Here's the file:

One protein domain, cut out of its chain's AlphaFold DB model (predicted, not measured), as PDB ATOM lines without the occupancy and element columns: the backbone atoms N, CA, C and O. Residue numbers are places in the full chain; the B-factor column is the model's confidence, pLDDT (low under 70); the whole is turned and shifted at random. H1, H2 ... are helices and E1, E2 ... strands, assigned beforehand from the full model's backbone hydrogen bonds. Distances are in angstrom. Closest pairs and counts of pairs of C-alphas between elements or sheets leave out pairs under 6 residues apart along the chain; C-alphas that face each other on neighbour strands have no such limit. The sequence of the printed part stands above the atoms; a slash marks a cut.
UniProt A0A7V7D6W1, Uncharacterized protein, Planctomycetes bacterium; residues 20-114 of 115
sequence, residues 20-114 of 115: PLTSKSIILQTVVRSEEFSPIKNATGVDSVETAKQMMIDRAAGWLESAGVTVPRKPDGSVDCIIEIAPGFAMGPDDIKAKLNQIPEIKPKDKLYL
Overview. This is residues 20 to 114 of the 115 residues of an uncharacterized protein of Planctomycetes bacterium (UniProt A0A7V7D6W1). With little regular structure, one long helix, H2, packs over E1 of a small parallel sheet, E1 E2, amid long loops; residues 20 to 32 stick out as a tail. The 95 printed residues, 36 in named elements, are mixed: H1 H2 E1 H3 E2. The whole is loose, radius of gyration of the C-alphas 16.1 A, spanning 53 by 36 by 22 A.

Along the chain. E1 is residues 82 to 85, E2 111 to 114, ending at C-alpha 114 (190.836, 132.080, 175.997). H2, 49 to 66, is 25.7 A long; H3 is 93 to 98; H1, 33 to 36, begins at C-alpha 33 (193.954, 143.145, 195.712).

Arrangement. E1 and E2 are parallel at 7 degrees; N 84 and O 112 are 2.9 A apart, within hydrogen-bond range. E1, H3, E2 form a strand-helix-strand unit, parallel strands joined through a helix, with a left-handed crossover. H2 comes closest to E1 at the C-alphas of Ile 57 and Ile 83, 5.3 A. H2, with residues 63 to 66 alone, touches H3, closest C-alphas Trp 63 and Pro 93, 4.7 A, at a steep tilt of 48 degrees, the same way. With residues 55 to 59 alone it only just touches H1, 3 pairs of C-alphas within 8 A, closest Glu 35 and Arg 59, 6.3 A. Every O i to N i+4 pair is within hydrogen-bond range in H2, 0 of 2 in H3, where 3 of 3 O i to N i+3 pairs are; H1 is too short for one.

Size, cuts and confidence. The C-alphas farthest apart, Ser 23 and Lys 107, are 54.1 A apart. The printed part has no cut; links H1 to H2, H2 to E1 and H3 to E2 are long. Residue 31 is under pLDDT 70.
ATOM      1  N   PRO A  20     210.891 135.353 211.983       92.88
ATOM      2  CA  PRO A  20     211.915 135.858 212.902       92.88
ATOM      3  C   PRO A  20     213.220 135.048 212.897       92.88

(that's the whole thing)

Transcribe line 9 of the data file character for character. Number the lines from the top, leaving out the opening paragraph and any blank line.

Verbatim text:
ATOM      3  C   PRO A  20     213.220 135.048 212.897       92.88